Home-grown terrorism rising in EU, Europol says
By Renata Goldirova
The number of arrests connected to terrorism doubled in the European Union in 2007, while the overwhelming majority of attacks carried out in its territory were linked to separatism, the EU's police office, Europol, said in a report released on Monday (7 April).
Last year, EU member states reported to Europol a total number of 583 attacks and 1044 arrested suspects - something that amounts to a 24 percent and a 48 percent increase respectively compared to 2006.
However, 89 percent of all reported attacks were related to separatist violence in Spain and France. Only four were related to militant Islam.
The number of detained Muslim extremists suspected of violence dropped from 257 in 2006 to 201 in 2007, while home-made explosives continue to be their most popular tool.
Despite an apparent decrease, several EU states say that the threat of Islamic radicalism "has either increased or at least remains high".
According to the director of Europol, Max-Peter Ratzel, the threat is "partly" rooted in Pakistan-based groups linked to Al-Qaida. EU nationals continue to be recruited mainly for activities in Afghanistan and Iraq, although Somalia is also becoming a new destination for jihadists.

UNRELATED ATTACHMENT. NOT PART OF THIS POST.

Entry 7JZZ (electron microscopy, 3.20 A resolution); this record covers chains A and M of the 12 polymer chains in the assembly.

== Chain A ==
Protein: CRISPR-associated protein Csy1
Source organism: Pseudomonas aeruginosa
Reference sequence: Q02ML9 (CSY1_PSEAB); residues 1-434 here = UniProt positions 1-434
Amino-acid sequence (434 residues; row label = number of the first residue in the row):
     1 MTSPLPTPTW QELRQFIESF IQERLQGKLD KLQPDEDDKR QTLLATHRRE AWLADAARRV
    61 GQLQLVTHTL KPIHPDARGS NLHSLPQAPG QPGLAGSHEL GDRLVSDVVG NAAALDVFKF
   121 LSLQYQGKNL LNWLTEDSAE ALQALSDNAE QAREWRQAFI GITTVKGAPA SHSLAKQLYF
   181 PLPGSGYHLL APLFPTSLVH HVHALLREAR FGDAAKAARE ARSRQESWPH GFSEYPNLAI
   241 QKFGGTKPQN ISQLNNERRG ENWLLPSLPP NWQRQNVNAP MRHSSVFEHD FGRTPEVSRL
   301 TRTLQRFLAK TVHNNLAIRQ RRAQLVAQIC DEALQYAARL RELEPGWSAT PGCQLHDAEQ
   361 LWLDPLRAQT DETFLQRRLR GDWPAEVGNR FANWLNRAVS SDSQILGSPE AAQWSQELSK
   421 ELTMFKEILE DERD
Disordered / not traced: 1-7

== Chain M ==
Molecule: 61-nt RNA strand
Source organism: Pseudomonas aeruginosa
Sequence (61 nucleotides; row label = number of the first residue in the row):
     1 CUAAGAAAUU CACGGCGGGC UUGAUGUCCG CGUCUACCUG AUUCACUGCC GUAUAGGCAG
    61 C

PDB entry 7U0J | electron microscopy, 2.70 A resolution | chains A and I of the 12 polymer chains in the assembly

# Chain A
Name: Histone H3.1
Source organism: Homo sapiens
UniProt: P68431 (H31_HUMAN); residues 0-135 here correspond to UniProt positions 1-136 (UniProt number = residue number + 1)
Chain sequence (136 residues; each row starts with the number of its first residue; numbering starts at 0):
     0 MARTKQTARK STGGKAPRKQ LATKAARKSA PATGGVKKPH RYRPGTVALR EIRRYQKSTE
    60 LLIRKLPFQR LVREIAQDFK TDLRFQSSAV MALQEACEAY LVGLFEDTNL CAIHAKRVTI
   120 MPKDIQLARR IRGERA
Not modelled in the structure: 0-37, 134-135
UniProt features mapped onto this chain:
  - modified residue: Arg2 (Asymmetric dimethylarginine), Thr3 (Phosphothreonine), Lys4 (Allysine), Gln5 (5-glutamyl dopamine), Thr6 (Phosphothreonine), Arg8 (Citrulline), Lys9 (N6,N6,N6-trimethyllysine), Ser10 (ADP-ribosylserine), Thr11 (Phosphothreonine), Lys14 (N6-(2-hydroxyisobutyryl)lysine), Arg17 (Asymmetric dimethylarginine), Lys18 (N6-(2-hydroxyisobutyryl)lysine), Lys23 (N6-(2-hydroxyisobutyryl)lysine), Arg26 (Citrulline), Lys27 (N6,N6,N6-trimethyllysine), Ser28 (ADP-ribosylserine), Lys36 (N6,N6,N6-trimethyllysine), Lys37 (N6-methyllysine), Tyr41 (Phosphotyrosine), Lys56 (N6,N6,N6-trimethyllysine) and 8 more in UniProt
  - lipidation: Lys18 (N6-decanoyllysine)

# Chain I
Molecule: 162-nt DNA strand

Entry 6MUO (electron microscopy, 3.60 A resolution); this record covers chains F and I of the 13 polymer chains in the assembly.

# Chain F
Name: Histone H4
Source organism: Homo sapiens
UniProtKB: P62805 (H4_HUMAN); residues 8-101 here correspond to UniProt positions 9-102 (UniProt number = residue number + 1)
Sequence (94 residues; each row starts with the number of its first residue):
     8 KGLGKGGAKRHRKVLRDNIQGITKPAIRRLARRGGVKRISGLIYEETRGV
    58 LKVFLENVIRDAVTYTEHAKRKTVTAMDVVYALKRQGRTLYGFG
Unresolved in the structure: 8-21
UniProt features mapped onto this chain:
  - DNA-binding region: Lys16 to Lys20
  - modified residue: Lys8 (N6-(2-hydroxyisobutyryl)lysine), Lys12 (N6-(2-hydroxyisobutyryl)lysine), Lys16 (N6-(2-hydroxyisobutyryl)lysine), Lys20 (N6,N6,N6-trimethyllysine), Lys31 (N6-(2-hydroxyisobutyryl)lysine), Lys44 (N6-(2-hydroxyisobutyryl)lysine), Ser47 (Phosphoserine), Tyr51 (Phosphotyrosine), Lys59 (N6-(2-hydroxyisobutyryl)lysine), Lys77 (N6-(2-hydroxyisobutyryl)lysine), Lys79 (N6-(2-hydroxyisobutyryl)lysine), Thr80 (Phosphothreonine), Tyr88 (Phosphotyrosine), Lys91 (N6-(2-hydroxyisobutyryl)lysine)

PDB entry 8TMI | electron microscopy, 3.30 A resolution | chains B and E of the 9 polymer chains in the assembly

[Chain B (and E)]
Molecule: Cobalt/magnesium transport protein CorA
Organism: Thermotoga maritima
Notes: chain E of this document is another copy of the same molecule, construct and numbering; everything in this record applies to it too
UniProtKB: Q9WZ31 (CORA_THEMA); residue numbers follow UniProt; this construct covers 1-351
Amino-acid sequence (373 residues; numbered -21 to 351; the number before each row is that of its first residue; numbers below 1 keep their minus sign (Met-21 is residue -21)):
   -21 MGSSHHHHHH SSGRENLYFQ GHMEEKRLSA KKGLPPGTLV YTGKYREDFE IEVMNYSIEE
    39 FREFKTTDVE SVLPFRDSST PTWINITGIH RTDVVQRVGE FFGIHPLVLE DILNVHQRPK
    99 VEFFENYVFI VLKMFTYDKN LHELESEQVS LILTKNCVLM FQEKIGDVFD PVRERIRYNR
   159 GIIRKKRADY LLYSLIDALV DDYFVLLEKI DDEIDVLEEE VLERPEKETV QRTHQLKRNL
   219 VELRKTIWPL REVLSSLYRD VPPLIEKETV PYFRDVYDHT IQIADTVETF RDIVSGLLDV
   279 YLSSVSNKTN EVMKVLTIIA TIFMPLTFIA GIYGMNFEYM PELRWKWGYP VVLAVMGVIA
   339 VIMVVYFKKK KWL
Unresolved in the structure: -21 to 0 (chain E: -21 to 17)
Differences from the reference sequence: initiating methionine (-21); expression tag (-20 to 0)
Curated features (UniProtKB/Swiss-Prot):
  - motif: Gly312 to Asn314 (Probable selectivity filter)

"Al-Qaida is still and will continue to dominate international terrorism for years to come," said EU anti-terrorism chief, Gilles de Kerchove, while also referring to cases outside the EU, when EU citizens were killed or kidnapped in Northern Africa.
Out of the total 1044 arrested last year, the vast majority were EU citizens suspected of membership in a militant organisation. In cases of Islamic extremism, the would-be attackers appear to increasingly have been born in the union's territory and having EU citizenship.
"This might indicate an increased number of home-grown terrorists throughout the European Union," the Europol chief concluded.
1) Home-grown terrorism rising in EU, Europol says